One of the grandest medieval churches of the Decumano Maggiore, San Lorenzo features a very unmedieval facade of 18th-century splendor. Due to the effects and threats of earthquakes, the church was reinforced and reshaped along Baroque lines in the 17th and 18th centuries. Begun by Robert d'Anjou in 1265 on the site of a previous 6th-century church, the church has a single, barnlike nave that reflects the Franciscans' desire for simple spaces with enough room to preach to large crowds. A grandiose triumphal arch announces the transept, and the main altar (1530) is the sculptor Giovanni da Nola's masterpiece; notice the fascinating historical views of Naples in the reliefs.
The apse, designed by an unknown French architect of great caliber, is pure French Angevin in style, complete with an ambulatory of nine side chapels that is covered by a magnificent web of cross arches. The church's most important monument is found here: the tomb of Catherine of Austria (circa 1323), by Tino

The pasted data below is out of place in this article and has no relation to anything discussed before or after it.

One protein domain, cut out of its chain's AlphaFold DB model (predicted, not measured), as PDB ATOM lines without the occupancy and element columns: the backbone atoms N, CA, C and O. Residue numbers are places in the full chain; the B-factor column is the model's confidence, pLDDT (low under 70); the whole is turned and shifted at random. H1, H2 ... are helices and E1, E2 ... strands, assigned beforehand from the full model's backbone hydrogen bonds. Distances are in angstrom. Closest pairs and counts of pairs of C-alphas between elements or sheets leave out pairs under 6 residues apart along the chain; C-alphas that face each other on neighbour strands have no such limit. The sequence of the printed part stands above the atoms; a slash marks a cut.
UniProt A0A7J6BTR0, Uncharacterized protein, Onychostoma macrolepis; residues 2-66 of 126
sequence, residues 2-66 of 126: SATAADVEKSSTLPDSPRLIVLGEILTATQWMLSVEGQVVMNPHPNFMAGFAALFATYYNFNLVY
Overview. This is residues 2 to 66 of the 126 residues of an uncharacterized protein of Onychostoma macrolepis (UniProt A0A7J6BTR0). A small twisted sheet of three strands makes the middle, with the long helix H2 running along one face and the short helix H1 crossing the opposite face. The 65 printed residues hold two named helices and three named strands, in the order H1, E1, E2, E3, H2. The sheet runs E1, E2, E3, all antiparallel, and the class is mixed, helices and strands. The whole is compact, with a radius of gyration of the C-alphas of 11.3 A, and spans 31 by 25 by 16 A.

da Camaino, among the first sculptors to introduce the Gothic style into Italy. The left transept contains the 14th-century funerary monument of Carlo di Durazzo and yet another Cosimo Fanzago masterpiece, the Cappellone di Sant'Antonio. Outside the 17th-century cloister is the entrance to the Greek and Roman scavi, or excavations, under San Lorenzo. Near the area of the forum, these digs have revealed streets, markets, and workshops of another age.
Next door to the church is the Museo dell'Opera di San Lorenzo, installed in the 16th-century palazzo around the torre campanaria (bell tower). In Room 1 ancient remains from the Greek agora beneath combine with modern maps to provide a fascinating impression of import and export trends in the 4th century BC. The museum also contains ceramics dug up from the Svevian period, many pieces from the early Middle Ages, large tracts of mosaics from the 6th-century basilica, and helpful models of how the ancient Roman forum and nearby buildings must have looked. A multimedia facility has recently been added to do justice to a place that exists in several historical dimensions.